He did say he has about five of them, who he sees about twice a week when he bumps into them while wandering downtown.

“The sole activity they undertake is to walk around downtown,” the PO notes.

Sometimes, however, they go and drink at somebody’s home.

It’s not explicitly stated what happened to M. in his 30s, but it appears the bottle got a good grip on him at that time and hasn’t really let go since.

He started drinking at 18, he says. More frequently in his 20s.

A few years later, booze became a major issue and he started finding himself repeatedly taken to the drunk tank under the provisions of the Intoxicated Persons Detention Act to dry out.

He has taken at least some steps to deal with his “significant” alcohol problem.

What’s worse is that M.’s mental health appears to be a growing concern as he ages.

In February, he was assessed as a “high” risk to reoffend.

How that might happen, that’s not explicitly stated.

“Drinking too much just happens,” M. says.

Sadly, that’s also when he gets suicidal.

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Major Crimes: A week in review IV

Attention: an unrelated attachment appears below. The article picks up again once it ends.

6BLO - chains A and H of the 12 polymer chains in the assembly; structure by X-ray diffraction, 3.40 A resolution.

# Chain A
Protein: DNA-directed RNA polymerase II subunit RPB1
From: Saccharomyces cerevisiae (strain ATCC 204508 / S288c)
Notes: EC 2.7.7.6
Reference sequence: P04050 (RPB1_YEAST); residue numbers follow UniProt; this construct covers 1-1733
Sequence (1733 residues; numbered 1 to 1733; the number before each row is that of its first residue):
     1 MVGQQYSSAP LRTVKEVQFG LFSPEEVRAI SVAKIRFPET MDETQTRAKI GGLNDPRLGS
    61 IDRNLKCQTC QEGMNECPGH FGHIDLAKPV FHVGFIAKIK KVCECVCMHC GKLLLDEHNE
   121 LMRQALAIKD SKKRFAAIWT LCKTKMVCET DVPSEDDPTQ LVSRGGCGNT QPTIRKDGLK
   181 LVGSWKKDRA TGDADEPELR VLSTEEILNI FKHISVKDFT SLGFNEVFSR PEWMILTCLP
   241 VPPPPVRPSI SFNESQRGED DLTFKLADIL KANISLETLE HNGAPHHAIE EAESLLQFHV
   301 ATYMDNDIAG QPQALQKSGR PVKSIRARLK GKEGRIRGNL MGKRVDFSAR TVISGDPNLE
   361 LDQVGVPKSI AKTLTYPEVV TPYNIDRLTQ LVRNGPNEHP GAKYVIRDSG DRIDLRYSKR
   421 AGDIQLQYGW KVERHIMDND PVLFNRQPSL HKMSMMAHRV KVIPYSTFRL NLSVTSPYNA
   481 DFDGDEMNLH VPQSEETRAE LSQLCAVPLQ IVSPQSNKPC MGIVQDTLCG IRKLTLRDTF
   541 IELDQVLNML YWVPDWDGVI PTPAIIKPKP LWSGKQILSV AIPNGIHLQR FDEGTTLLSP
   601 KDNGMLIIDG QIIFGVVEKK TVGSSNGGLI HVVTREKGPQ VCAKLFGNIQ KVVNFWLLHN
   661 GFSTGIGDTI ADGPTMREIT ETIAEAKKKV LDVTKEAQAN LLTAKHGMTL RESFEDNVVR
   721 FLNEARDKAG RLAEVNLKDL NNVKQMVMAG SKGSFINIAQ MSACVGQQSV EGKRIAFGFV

One thing jumped out at me this week that seemed to kind of fly under the radar.

The fact that Toronto has five so-called ‘Gladue courts’ and Manitoba has yet to implement even one.

What is Gladue? Essentially, it’s a response by the justice system to the fact that aboriginal people are vastly over-represented in Canada’s prison system within the context of the total population.

From Debra Parkes at the University of Manitoba in a backgrounder:

Then [The 1990s] and now, the “grossly disproportionate numbers”are shocking:

fully one quarter of Canadian prisoners are Aboriginal, while Aboriginal people only make up less than 4% of the overall population.

On the prairies, the numbers are even worse. Over 70% of Manitoba prisoners are Aboriginal people.

One might think that Manitoba would be one of the first provinces in Canada to implement the court, given the numbers quoted by Parkes.

Well, why? One might ask. What is this “special” court for? From another backgrounder, this from Ontario:

How is the Gladue Court Different from a Regular Court?

The Gladue court is of more benefit to an Aboriginal offender simply because a judge must consider two things: